Red Dragon Rising: The Profits and Perils of China

Chinese leader Xi Jingping is expected to unveil an aggressive multiyear strategy for guiding China, when the Communist Party-controlled legislature, the National People’s Congress, gathers on March 5 in Beijing for about a week. At the top of China’s agenda: continued emphasis on sophisticated military technology.

As a long-time specialist in aerospace/defense, I’ve watched China pour vast resources into its military sector. In past years while attending international air shows, I’ve observed first-hand the ascendancy of China’s technological know-how. Once derided for producing poor-quality “knock offs” of Western and Soviet aircraft, Chinese original equipment manufacturers (OEMs) have made enormous strides in quality. This innovation has spilled into the civilian sector.

The global trade war may be easing under the new Biden regime, but the Sino-American battle for global hegemony is heating up. Therein lay investment opportunities, as I explain below.

China extends its global reach…

This week, China will point with pride to a robust domestic base for the production of state-of-the-art aerospace manufacturing. This capability is a national triumph for China but it also poses perils for the Western alliance, which has frayed in recent years.

According to the latest statistics from the Stockholm International Peace Research Institute, China accounts for the second largest share of arms sales, following the U.S. Both countries have been boosting defense spending over the past decade, with a wary eye on each other. Among the chief beneficiaries of this rivalry are U.S.-based aerospace/defense giants, which still dominate global military spending.

Xi views the U.S. as an adversary, even with Donald Trump out of the White House, and the hard-line Chinese leader has been challenging U.S. military and commercial influence in regional flash points around the world, including emerging economies in Latin America and Africa. America’s recent abrogation of multilateral trade agreements has left a vacuum in lucrative markets and China has been all too happy to barge in.

Within this geopolitical context, China-based companies in the industrial and technology sectors should prosper in 2021 and beyond. China’s containment of the coronavirus pandemic is a strong factor in favor of its economy.

Also on the agenda in the coming days at the National People’s Congress meeting will be the commitment of China’s leaders to hasten the economy’s transformation to green technologies. Beijing is intent on moving away from fossil fuels to embrace electric cars and renewable energy, such as wind and solar.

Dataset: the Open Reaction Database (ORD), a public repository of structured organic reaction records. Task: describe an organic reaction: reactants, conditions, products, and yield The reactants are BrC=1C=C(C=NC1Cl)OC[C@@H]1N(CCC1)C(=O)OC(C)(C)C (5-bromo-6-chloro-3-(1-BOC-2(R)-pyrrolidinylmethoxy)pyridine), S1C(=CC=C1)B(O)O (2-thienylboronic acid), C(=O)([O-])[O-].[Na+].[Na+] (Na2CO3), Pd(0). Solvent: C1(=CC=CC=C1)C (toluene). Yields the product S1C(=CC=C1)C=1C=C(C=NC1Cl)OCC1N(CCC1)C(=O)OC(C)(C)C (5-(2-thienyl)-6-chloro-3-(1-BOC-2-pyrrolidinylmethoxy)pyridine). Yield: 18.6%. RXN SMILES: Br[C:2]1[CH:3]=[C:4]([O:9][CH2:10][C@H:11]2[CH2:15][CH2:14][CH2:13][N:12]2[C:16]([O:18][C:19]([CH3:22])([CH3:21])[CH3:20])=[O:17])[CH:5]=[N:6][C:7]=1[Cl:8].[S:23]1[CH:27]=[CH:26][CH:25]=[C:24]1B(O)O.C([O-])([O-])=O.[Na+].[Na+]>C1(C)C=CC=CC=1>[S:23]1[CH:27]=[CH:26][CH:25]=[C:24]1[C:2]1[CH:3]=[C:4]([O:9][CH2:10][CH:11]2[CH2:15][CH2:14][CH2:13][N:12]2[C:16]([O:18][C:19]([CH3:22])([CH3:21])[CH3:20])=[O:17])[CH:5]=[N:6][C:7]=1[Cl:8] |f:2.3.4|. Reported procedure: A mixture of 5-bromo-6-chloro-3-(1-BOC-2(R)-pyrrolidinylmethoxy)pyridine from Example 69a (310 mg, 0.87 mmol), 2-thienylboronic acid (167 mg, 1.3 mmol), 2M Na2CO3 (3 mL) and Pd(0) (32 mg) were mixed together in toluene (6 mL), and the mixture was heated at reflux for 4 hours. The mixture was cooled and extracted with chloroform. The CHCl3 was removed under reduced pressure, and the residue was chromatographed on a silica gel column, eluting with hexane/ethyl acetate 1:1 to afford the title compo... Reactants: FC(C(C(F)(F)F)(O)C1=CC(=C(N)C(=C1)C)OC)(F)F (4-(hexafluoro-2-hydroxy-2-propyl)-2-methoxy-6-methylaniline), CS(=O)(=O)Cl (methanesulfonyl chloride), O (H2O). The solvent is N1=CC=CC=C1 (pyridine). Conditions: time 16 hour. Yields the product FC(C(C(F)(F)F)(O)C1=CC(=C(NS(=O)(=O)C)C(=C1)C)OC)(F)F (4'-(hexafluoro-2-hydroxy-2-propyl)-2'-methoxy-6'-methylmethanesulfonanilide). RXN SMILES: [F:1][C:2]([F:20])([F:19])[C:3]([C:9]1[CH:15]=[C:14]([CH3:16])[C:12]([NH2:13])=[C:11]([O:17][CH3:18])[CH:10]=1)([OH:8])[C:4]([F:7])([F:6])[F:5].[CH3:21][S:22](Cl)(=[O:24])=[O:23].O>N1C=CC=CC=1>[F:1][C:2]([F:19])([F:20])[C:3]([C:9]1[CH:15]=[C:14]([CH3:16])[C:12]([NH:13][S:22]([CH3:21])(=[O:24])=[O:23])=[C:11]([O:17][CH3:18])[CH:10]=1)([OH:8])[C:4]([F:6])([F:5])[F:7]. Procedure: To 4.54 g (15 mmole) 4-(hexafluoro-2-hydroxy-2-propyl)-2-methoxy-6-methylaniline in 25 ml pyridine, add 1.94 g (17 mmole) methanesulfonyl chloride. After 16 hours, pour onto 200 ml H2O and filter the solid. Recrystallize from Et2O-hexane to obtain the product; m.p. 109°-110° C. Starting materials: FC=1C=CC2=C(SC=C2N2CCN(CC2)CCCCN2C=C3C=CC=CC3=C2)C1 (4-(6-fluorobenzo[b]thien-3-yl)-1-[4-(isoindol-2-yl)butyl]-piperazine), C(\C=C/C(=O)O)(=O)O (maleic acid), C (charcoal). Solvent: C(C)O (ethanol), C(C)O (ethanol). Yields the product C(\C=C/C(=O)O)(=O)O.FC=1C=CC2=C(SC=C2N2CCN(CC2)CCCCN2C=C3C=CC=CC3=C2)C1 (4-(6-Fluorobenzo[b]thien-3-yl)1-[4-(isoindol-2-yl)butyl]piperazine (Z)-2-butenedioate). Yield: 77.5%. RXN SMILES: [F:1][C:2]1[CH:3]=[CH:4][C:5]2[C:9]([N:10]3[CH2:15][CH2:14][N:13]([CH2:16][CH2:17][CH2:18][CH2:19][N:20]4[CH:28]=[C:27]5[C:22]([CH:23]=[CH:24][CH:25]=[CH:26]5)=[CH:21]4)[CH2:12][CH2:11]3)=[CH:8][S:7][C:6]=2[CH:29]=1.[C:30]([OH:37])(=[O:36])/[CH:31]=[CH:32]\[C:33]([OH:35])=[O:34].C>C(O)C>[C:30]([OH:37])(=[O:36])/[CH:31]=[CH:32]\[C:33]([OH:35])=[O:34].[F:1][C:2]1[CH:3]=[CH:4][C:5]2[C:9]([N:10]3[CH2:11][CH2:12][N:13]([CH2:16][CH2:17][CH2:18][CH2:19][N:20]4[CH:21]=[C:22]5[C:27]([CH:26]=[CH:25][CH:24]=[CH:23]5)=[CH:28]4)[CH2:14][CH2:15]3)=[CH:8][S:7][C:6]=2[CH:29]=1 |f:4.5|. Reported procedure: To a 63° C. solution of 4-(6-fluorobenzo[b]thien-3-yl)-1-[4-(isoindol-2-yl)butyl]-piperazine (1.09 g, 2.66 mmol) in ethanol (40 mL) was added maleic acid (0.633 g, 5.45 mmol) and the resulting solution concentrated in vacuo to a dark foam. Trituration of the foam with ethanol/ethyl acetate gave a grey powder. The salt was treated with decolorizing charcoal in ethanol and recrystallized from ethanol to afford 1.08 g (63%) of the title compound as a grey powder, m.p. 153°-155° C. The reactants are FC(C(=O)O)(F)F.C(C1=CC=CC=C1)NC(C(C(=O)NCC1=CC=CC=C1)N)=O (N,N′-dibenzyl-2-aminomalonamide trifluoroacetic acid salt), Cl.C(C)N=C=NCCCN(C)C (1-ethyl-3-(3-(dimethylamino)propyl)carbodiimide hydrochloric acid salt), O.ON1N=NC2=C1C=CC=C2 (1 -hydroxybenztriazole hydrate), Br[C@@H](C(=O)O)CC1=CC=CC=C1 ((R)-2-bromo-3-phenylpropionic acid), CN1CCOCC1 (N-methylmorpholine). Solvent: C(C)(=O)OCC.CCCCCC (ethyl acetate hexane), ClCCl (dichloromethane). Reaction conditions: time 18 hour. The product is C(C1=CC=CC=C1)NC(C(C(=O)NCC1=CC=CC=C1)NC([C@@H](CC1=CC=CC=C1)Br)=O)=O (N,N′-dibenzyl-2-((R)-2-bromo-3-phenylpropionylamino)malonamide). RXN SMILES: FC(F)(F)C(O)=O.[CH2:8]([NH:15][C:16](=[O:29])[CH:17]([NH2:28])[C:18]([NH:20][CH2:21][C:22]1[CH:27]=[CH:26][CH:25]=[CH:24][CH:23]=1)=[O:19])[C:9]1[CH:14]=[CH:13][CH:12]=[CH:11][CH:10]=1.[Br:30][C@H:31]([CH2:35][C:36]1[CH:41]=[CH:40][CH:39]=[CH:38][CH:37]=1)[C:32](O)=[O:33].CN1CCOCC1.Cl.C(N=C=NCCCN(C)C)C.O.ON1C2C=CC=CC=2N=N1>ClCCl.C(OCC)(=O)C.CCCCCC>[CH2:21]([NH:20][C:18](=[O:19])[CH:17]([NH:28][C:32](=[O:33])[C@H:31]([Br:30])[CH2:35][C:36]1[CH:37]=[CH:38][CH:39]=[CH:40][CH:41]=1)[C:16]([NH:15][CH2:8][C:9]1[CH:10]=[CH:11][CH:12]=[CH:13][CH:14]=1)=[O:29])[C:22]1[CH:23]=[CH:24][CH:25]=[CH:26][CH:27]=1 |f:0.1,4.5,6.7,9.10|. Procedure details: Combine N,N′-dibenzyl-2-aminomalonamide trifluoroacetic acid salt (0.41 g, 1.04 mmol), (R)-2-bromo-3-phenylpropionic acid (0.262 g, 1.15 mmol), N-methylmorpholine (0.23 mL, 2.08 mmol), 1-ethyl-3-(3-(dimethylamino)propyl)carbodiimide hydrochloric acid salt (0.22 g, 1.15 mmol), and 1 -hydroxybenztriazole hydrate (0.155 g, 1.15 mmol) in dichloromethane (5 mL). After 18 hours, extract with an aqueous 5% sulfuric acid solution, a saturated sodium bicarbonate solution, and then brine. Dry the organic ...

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China has resumed its role as global growth engine. The world’s second largest economy showed surprisingly strong gross domestic product growth (GDP) in the fourth quarter of 2020, expanding at a year-over-year rate of 6.5%.

China’s Q4 2020 growth rate exceeded consensus expectations, pushing growth to 2.3% for the full year. This comeback made China one of the few major economies in the world to record positive growth during a year bedeviled by the pandemic.

Chinese equities finished 2020 at multi-year highs, a bull run that should continue as 2021 unfolds. Economists expect China’s GDP to expand at the blistering pace of 8.2% in 2021, dwarfing projected growth of the developed world.

The assembled Chinese leaders this week intend to announce an increase in debt financing to spend more on job-creation projects. These infrastructure initiatives are good news for global construction firms and commodities miners. China’s ambitious “Belt and Road Initiative” extends through 60 partner countries, with planned construction that will consume huge amounts of raw materials for several years.

The rapid rise of e-commerce in China is another sign of the country’s momentum. E-commerce in China already comprises more than 50% of global retail sales on the Internet, with Chinese online trade continuing to grow.

The 5G race is on…

The party conference this week also is expected to underscore China’s commitment to developing 5G (“fifth generation”) wireless technology. The following chart depicts the long-term upward trajectory of 5G adoption around the world:

As you can see from the chart, the biggest chunk of 5G expansion is occurring in the Asia-Pacific region. According to research firm Statista, there were approximately 42.3 million 5G users in China in 2020, with a projected 1.39 billion by 2030 (yep, that’s billion with a “b”).

The global implementation of 5G carries national security implications, for both China and the U.S. Military 5G mobile networking capabilities will exert a huge influence on defense communications.

The country that dominates 5G will obtain an edge in military competitiveness. The Chinese government is subsidizing 5G development, whereas the U.S. government has left 5G to the private sector. The U.S.-China arms race has morphed into a “5G race.”

Regardless of the COVID-19 pandemic or economic ups and downs, the momentum of 5G can’t be stopped. That spells opportunity for the shareholders of companies that benefit from lightning quick connectivity.

Looking for ways to profit from the trends that I’ve just described? Our team of strategists recently put together a special report on how to invest in 5G. Click here for our presentation.

John Persinos is the editorial director of Investing Daily. He also serves as an analyst with the aerospace/defense consulting firm The Teal Group. You can reach John at: To subscribe to his video channel, follow this link.